Moving to Thailand was an enormous and frightful decision, but the excitement and curiosity overshadowed the fear. Below are a few experiences that I’ve had in Thailand.

Street Food

I tried a variety of street foods in Bangkok, but I must admit as time went on, I began sticking to restaurant foods. You’ll find that the street food is 100x better than restaurant food.

If I did eat street food, I purchased items that were deep-fried, smoothies, or teas. When I say many, I mean every few feet vendors are selling some food items that include complete meals, fruits, smoothies, teas, desserts, etc.

Thailand has many street vendors. But trying street food is an adventure in itself. The Thai’s immune systems are well-built for street food. It’s important that when you do attempt street food for the first time, be mindful of harmful bacteria and use your judgment accordingly.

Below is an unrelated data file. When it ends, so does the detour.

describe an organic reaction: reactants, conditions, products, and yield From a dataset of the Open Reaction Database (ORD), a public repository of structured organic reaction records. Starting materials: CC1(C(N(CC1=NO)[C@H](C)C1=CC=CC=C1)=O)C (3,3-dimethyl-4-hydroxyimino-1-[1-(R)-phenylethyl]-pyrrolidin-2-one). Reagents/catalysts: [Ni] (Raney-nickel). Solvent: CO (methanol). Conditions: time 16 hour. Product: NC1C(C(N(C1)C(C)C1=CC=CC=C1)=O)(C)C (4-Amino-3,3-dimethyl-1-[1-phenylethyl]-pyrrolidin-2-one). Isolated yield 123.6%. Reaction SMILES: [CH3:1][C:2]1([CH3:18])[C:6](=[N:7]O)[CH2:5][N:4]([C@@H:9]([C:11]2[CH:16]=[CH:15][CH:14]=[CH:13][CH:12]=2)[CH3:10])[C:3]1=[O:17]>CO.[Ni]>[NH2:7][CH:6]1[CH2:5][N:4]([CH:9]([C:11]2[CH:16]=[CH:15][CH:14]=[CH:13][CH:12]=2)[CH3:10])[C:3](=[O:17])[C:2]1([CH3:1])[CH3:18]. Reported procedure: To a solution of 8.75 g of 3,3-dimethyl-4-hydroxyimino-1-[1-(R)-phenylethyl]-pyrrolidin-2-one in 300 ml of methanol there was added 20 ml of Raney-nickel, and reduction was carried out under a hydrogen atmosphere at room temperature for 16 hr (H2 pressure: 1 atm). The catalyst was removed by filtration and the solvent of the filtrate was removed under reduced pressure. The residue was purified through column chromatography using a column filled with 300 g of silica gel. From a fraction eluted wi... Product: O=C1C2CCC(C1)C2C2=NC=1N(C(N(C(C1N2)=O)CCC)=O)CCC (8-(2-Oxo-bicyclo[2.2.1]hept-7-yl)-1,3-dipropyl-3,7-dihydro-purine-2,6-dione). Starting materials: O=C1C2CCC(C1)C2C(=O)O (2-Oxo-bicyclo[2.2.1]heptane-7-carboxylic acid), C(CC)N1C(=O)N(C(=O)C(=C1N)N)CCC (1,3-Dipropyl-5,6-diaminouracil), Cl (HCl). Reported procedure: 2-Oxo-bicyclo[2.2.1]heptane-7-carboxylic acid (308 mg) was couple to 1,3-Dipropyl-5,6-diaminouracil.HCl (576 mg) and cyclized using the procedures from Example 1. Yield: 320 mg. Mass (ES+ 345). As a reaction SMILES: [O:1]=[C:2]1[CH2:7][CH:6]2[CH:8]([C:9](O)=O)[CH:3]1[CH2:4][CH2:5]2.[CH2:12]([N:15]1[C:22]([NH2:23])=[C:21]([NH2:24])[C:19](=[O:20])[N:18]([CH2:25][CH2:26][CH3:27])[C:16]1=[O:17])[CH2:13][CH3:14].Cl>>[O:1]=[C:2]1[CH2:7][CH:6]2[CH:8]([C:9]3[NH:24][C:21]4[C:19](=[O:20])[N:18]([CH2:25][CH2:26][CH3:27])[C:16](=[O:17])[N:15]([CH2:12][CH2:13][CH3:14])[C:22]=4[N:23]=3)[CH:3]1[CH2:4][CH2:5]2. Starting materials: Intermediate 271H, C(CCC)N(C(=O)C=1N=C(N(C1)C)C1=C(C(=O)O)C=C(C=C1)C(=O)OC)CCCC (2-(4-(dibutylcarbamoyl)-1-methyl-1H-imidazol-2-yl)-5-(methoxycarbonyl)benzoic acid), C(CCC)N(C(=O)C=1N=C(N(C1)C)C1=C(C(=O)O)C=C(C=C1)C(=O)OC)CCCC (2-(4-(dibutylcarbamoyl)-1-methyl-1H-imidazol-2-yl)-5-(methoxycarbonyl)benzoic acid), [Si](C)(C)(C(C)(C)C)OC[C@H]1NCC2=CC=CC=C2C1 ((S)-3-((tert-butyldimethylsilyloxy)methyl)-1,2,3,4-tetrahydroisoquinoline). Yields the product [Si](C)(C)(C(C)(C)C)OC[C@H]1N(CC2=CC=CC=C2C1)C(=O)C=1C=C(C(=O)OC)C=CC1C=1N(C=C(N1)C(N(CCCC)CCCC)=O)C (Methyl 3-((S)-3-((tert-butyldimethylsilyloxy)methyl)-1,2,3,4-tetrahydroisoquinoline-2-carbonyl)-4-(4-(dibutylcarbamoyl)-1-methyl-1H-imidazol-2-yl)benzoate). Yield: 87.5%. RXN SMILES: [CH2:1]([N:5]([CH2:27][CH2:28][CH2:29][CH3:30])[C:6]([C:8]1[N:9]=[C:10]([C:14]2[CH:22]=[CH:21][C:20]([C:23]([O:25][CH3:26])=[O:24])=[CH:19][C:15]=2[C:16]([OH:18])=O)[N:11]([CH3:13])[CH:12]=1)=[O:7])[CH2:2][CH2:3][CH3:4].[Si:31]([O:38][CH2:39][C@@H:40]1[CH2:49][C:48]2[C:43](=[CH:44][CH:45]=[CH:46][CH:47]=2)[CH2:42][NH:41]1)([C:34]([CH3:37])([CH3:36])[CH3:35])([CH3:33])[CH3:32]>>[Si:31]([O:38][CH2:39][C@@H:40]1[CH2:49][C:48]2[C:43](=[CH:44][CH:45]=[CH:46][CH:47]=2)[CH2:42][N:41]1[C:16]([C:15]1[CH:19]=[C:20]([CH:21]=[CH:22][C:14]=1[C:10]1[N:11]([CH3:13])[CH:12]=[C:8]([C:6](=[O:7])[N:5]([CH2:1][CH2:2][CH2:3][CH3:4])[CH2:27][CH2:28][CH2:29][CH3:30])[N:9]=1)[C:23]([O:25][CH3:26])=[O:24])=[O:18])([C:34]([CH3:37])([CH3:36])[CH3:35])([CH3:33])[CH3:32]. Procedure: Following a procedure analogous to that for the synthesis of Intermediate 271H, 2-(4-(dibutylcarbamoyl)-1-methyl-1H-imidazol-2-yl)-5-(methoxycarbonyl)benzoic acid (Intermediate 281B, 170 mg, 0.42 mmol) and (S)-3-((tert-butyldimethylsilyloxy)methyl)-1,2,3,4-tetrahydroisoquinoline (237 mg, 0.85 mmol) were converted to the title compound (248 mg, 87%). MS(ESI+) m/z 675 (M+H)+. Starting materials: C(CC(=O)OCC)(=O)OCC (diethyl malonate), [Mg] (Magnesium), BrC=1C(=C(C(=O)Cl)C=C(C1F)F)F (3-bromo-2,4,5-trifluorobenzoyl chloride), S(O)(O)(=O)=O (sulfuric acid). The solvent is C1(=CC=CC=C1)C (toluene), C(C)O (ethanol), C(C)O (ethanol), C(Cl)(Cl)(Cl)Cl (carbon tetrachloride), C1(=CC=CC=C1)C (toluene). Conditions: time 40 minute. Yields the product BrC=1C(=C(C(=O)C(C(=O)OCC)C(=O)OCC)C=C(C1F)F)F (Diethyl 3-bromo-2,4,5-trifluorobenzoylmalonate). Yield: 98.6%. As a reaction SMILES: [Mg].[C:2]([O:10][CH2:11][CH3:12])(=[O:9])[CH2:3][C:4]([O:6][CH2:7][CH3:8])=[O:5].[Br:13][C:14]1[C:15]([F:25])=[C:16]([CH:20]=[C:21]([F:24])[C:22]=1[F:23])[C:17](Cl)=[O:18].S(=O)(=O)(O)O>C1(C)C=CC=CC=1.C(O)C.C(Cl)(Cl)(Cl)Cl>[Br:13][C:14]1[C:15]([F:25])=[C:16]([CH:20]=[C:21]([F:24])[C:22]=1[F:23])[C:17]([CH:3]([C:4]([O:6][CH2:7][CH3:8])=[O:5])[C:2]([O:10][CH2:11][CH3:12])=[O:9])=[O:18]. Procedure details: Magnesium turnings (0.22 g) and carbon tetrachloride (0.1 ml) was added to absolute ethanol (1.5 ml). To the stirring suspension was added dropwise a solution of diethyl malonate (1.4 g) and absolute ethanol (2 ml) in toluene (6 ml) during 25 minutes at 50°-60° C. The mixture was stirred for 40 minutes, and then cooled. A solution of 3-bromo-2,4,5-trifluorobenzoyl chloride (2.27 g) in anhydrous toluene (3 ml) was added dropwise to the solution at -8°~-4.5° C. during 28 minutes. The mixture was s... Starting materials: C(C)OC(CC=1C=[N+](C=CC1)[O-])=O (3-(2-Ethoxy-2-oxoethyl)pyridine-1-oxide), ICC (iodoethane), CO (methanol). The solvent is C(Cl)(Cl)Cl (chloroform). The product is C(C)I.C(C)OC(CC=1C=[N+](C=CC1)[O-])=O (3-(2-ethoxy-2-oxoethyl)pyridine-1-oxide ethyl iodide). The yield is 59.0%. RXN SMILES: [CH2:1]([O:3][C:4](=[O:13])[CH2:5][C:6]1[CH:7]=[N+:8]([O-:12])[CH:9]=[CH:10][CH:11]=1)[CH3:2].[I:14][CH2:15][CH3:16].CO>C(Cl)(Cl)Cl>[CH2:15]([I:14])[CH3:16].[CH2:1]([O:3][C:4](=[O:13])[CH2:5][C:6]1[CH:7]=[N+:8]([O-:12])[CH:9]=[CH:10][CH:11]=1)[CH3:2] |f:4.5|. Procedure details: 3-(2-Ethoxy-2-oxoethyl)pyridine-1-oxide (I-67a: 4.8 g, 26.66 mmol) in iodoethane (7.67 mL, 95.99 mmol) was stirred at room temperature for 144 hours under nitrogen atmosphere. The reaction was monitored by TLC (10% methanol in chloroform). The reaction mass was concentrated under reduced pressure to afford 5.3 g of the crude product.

But if you are new to Thailand and its practices then ease into street food and choose wisely. As you can see from the picture above, there weren’t any sinks or hand sanitizers; sometimes you’ll be lucky if you find napkins.

When You Surrender to Your Fears You Can Then Breakthrough

Street vendor at Suriya Wong, Bangkok

When You Surrender to Your Fears You Can Then Breakthrough

More street vendors at Suriya Wong, Bangkok

When You Surrender to Your Fears You Can Then Breakthrough

Another street vendor at Siam Square Pathum Wan

When You Surrender to Your Fears You Can Then Breakthrough

Delicious street vendor foods at Bang Khun Phrom, Bangkok

 

 

 

 

 

 

 

 

 

 

 

 

 

 

 

 

 

 

 

 

 

 

 

 

 

Motorbikes

Motorbikes over saturate the roads of Thailand. It’s more affordable to buy and maintain. There are also motorbike taxis. I have never ridden on a motorbike taxi, though.

After I had spent five days in Bangkok, I headed to the island of Koh Phangnan. I spent about three weeks on this great island.

While there, I quickly realized that the easiest way to get around the island was on a motorbike. Like an animal in the wild, I had to adapt to survive.